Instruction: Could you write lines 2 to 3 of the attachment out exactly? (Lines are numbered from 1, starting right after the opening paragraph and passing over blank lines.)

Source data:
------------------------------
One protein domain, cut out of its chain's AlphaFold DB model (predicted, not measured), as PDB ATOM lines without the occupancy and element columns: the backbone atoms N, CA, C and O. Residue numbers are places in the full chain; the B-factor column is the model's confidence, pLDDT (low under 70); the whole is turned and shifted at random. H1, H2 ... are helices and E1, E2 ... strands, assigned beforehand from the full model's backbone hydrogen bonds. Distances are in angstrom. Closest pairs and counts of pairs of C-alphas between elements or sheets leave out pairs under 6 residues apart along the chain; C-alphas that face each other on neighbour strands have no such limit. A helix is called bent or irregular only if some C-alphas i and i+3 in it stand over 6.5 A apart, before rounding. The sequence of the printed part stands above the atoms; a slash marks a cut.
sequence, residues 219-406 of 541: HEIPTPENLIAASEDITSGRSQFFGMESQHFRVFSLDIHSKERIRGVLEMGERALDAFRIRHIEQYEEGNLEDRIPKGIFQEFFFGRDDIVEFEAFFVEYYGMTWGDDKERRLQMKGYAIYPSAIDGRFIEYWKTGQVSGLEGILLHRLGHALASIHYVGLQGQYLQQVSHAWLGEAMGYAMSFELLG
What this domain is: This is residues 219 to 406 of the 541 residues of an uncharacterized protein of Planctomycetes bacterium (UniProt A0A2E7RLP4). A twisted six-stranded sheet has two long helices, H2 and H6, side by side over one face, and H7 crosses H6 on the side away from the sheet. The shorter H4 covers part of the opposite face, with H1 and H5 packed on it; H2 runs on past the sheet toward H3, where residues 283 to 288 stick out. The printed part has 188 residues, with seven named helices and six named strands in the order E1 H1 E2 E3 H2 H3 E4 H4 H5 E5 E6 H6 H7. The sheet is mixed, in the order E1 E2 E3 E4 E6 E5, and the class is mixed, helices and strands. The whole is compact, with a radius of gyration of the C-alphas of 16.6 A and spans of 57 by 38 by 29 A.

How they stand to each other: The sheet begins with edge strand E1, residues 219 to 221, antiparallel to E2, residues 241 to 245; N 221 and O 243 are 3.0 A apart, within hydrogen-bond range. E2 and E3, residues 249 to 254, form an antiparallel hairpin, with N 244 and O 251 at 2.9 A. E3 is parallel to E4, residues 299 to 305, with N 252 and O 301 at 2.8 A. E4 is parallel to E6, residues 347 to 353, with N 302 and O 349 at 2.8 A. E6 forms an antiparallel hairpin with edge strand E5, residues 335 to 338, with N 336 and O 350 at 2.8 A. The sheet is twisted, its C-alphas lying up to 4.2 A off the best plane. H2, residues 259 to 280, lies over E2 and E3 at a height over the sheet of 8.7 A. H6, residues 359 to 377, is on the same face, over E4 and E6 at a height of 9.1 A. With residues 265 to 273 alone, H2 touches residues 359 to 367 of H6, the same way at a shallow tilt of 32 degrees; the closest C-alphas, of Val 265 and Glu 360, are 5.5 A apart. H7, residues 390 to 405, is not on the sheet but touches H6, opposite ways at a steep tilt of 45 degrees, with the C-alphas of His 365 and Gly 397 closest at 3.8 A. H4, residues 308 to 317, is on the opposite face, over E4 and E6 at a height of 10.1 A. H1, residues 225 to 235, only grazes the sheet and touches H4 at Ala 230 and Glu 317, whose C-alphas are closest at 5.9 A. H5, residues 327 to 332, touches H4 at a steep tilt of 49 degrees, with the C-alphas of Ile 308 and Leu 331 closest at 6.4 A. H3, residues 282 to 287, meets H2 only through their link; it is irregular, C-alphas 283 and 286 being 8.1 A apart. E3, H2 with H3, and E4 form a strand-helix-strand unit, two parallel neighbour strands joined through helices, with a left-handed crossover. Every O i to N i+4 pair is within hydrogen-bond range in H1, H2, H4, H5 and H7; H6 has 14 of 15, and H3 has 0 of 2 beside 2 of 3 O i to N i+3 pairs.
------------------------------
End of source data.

What this domain is: This is residues 219 to 406 of the 541 residues of an uncharacterized protein of Planctomycetes bacterium (UniProt A0A2E7RLP4). A twisted six-stranded sheet has two long helices, H2 and H6, side by side over one face, and H7 crosses H6 on the side away from the sheet. The shorter H4 covers part of the opposite face, with H1 and H5 packed on it; H2 runs on past the sheet toward H3, where residues 283 to 288 stick out. The printed part has 188 residues, with seven named helices and six named strands in the order E1 H1 E2 E3 H2 H3 E4 H4 H5 E5 E6 H6 H7. The sheet is mixed, in the order E1 E2 E3 E4 E6 E5, and the class is mixed, helices and strands. The whole is compact, with a radius of gyration of the C-alphas of 16.6 A and spans of 57 by 38 by 29 A.

How they stand to each other: The sheet begins with edge strand E1, residues 219 to 221, antiparallel to E2, residues 241 to 245; N 221 and O 243 are 3.0 A apart, within hydrogen-bond range. E2 and E3, residues 249 to 254, form an antiparallel hairpin, with N 244 and O 251 at 2.9 A. E3 is parallel to E4, residues 299 to 305, with N 252 and O 301 at 2.8 A. E4 is parallel to E6, residues 347 to 353, with N 302 and O 349 at 2.8 A. E6 forms an antiparallel hairpin with edge strand E5, residues 335 to 338, with N 336 and O 350 at 2.8 A. The sheet is twisted, its C-alphas lying up to 4.2 A off the best plane. H2, residues 259 to 280, lies over E2 and E3 at a height over the sheet of 8.7 A. H6, residues 359 to 377, is on the same face, over E4 and E6 at a height of 9.1 A. With residues 265 to 273 alone, H2 touches residues 359 to 367 of H6, the same way at a shallow tilt of 32 degrees; the closest C-alphas, of Val 265 and Glu 360, are 5.5 A apart. H7, residues 390 to 405, is not on the sheet but touches H6, opposite ways at a steep tilt of 45 degrees, with the C-alphas of His 365 and Gly 397 closest at 3.8 A. H4, residues 308 to 317, is on the opposite face, over E4 and E6 at a height of 10.1 A. H1, residues 225 to 235, only grazes the sheet and touches H4 at Ala 230 and Glu 317, whose C-alphas are closest at 5.9 A. H5, residues 327 to 332, touches H4 at a steep tilt of 49 degrees, with the C-alphas of Ile 308 and Leu 331 closest at 6.4 A. H3, residues 282 to 287, meets H2 only through their link; it is irregular, C-alphas 283 and 286 being 8.1 A apart. E3, H2 with H3, and E4 form a strand-helix-strand unit, two parallel neighbour strands joined through helices, with a left-handed crossover. Every O i to N i+4 pair is within hydrogen-bond range in H1, H2, H4, H5 and H7; H6 has 14 of 15, and H3 has 0 of 2 beside 2 of 3 O i to N i+3 pairs.